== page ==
(CNN) -- Google this week unveiled its Chrome Web Store, which aims to do for the Web what Apple's App Store did for mobile devices: It provides a place to explore and "install" Web-based applications.
The launch was announced alongside a new netbook running Chrome OS, Google's browser-centric operating system. And the Web Store is part of Chrome, Google's super-fast Web browser. Except that many Chrome apps can run in other browsers, since they're actually just websites. Oh, and don't mistake apps for "extensions," which are add-ons for the Chrome browser.
Suffice to say, Google's grand plans are ambitious, groundbreaking and darned difficult to explain to the average computer user. That's why I think it'll be some time before the world embraces Google's vision for the future.
Google's grand plan
What is Google's vision? Ultimately, the company anticipates a future in which a Web browser is all you'll need. In an era when much of our time is spent online, operating systems such as Windows and Mac OS are overkill. Instead, Google plans computers that boot up almost instantly and take the user straight to the Web browser. This will be made possible by Google's super-simple operating system, Chrome OS.
In this new world of Web-based software, meanwhile, desktop applications are replaced with Web applications -- all of your data and applications are stored on the Web rather than the device. Hence the launch of the Chrome Web Store.
Google's Chrome ambitions are hard to explain because these pieces of the puzzle are yet to be combined. While the Chrome browser is growing in popularity, with nearly 10% market share, the only Chrome OS computer launched so far is a test model available to a select few developers and journalists.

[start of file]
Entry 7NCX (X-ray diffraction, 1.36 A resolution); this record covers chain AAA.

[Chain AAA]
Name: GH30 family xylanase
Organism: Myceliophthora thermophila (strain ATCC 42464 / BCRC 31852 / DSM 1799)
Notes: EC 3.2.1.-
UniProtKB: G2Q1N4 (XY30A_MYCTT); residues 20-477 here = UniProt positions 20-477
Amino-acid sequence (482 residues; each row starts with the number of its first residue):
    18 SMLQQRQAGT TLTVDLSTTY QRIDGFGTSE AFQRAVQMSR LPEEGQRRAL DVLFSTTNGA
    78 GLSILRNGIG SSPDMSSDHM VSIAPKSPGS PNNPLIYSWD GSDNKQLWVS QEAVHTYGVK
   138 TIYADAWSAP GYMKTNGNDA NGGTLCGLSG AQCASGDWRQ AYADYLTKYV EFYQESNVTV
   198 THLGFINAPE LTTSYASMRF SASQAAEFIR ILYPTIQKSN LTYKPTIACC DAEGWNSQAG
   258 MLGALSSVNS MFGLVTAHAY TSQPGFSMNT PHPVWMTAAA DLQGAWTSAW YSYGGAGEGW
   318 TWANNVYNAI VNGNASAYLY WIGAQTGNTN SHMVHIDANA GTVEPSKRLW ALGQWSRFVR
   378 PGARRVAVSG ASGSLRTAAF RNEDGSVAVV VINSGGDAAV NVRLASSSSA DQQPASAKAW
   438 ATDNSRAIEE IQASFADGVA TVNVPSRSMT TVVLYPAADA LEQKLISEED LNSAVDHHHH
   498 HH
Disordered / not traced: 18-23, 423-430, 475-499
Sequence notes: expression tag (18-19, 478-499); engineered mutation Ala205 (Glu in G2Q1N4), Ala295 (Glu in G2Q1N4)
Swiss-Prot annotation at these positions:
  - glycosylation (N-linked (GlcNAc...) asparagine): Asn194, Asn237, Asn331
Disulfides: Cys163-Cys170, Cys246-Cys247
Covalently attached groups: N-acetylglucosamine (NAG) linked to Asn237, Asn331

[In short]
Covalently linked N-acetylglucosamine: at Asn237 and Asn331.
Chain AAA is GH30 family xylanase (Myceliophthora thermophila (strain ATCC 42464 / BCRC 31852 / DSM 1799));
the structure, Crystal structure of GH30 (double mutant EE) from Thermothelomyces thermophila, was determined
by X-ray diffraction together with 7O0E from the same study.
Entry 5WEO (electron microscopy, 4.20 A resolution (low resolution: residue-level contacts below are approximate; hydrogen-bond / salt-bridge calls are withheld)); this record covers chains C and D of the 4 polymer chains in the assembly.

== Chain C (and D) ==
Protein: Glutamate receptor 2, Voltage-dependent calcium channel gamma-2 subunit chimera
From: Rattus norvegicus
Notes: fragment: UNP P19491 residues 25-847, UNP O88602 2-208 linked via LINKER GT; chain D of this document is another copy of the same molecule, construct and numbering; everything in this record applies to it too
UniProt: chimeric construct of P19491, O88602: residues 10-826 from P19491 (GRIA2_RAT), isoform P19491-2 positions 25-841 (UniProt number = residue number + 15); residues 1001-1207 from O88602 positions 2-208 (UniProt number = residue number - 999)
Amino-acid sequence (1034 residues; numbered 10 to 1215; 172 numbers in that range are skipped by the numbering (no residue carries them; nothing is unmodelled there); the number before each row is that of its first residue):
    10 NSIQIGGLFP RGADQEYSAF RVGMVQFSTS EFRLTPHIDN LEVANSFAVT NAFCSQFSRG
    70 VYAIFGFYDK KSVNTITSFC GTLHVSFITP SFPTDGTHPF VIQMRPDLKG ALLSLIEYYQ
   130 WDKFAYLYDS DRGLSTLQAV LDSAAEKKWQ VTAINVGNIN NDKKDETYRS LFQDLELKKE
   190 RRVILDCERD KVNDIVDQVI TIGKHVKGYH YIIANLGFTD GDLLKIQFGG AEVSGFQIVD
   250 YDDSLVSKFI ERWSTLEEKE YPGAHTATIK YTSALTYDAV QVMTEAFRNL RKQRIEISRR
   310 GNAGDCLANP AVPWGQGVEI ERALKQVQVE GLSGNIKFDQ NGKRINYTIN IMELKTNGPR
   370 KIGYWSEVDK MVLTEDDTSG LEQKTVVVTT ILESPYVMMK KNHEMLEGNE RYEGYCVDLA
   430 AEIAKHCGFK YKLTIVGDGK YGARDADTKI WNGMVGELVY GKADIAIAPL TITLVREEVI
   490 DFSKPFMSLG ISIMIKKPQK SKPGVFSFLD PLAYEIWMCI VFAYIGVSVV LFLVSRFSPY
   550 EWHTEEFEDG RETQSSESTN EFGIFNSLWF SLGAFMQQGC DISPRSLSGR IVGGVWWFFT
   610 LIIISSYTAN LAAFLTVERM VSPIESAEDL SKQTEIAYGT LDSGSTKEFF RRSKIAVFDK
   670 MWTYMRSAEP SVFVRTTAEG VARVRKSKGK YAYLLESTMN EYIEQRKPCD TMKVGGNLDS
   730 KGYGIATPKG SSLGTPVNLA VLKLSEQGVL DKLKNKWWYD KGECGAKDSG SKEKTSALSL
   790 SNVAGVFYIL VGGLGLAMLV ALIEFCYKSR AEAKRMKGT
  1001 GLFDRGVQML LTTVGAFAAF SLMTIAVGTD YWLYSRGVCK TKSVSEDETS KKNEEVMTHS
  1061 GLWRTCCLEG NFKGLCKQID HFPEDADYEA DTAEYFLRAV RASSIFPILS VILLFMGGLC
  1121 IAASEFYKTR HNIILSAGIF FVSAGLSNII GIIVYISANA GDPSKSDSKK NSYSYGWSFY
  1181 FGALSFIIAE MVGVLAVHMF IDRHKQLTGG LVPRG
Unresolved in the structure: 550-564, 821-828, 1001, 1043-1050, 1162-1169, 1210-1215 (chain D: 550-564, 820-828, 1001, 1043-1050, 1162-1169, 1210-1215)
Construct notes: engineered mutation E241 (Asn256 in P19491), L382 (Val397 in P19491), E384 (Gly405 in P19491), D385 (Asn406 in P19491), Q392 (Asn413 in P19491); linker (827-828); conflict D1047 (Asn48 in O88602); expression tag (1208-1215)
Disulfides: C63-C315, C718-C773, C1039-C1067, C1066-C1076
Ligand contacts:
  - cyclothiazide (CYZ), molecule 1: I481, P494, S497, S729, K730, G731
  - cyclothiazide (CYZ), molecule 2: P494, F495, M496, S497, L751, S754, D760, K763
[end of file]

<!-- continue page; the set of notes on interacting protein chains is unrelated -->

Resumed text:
In short, Google has essentially launched an app store for a series of devices that are yet to debut.
Yes, you could use the Chrome Web Store as your starting point each day and jump into this new paradigm with both feet. But this is less intuitive when using a computer with existing desktop apps, browser bookmarks and other hallmarks of the existing paradigm.
It's a move that some early adopters may make, but a step too far for the mass market.
In truth, I don't see the Chrome Web Store gaining steam until we have devices in stores running Chrome OS -- expected sometime next year. Only then will consumers truly grasp this new approach to computing: A super-simple operating system linked to a Web-based app store.
Until that day, color us confused.